Eliane Elias, Chick Corea, Chucho Valdés – Mirror Mirror
(Candid CCD 30042. Album review by Alison Bentley)
Which is the image and which is the reflection? On this fine album, Brazilian-born, Grammy-winning pianist Eliane Elias duets with Cuban-born pianist Chucho Valdés and the late Chick Corea. It’s fascinating to hear how they bring out different aspects of each other’s playing. Elsewhere, Elias is also an accomplished, subtle singer, and this is her first piano-only album since her 1995 duets with Herbie Hancock. Mirror Mirror was recorded in New York in 2018.
Elias’ four duets with Chick Corea include two of Corea’s compositions and two standards, recorded spontaneously without rehearsal or charts. “Chick is one of the pianists that have strongly influenced and inspired me,” she says, and the pieces have a rhythmic vibrance. The melody of Corea’s Armando’s Rhumba balances strong rhythmic motifs with a little melancholy. The solos skip across the beat, and the energy builds in singing lines. The well-known standard Blue Bossa is given a new twist by the sweet harmonies and unexpected sharp rhythms. The solos delineate the harmony with striking montunos, and Tristano-like twisting lines.
In contrast, Mirror Mirror (Corea) opens dreamily in five with a bluesy lilt, a strongly-played ballad as the pianists’ phrases reflect each other. The playful swing of There Will Never Be Another You Is a reminder of the Oscar Peterson influence on Elias. There’s a sense of delayed suspense as triplets trip across the beat and a walking bassline earths everything.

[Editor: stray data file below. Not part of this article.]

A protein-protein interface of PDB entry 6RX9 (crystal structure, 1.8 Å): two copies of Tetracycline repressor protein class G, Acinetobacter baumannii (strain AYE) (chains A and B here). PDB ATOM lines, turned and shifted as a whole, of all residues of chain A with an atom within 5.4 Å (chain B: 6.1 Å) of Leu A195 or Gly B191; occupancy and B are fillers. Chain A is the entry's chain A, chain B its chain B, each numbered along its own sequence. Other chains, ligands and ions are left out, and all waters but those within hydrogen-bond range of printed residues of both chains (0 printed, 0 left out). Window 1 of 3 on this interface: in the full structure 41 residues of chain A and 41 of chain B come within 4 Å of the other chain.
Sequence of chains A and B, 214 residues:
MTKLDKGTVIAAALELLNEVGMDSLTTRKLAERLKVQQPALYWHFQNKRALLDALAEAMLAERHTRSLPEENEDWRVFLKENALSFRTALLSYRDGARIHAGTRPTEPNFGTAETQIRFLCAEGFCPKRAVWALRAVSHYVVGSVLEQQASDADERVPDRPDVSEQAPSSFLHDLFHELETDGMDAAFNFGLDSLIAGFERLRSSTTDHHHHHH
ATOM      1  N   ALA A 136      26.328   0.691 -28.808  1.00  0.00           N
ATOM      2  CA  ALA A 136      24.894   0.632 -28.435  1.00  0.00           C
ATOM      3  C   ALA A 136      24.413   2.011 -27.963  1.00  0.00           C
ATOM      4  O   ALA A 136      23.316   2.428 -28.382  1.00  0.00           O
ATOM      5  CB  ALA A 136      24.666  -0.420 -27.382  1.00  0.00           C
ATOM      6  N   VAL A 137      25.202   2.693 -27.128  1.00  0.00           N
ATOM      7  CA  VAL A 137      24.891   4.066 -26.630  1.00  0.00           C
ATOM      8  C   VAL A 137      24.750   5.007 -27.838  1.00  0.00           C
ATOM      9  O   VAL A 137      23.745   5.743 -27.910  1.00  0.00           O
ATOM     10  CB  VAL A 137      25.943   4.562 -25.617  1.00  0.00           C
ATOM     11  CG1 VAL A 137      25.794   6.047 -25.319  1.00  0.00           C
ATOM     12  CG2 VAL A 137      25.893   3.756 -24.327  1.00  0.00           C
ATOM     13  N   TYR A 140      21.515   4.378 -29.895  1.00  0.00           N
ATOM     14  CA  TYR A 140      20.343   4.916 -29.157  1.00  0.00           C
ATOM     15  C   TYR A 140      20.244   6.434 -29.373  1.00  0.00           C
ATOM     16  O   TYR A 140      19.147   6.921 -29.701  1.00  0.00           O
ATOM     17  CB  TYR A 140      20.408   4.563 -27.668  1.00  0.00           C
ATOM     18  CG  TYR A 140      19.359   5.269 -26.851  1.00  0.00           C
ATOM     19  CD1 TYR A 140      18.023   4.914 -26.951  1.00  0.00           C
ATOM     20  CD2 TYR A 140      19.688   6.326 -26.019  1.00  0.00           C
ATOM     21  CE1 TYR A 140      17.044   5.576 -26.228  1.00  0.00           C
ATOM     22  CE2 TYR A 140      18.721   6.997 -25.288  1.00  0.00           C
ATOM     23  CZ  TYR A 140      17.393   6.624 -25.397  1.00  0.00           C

Chucho Valdés was apparently surprised that Elias knew the Spanish tunes she’d chosen. “We created a fresh blend of Cuban and Brazilian rhythms,” she says.
The duets with Valdés are quite different- more romantic in tone, but still with stunning rhythmic energy. In Armando Manzanero’s Esta Tarde Vi Llover, the two respond to the strongly emotive melody, taking real pleasure in it, and the solos seem to spring from the melody. There are some groovy Cuban-style basslines behind the ecstatic improvisations. In Corazón Partío the chords seem to blend with the melody and the solos run at supernatural speed, full of romantic grace notes and rhythmic subtlety. In the long coda they spark seemingly endless ideas off each other. Sabor A Mi hints at Evans’ Peace Piece till the melody swoops in and full block chords fill out a slow Latin groove with virtuosic fun.
“It was all about the two pianos facing each other like a beautiful mirror image, and how in each duet we reflected each other’s thoughts and ideas back and forth,” says Elias. The image and the reflection together create something new and intriguing.
Mirror Mirror is nominated for a 2022 Grammy in the category Best Latin Jazz Album (FEATURE)
Digital & CD Release September 10, 2021. Vinyl Release January 28, 2022
Categories: Album review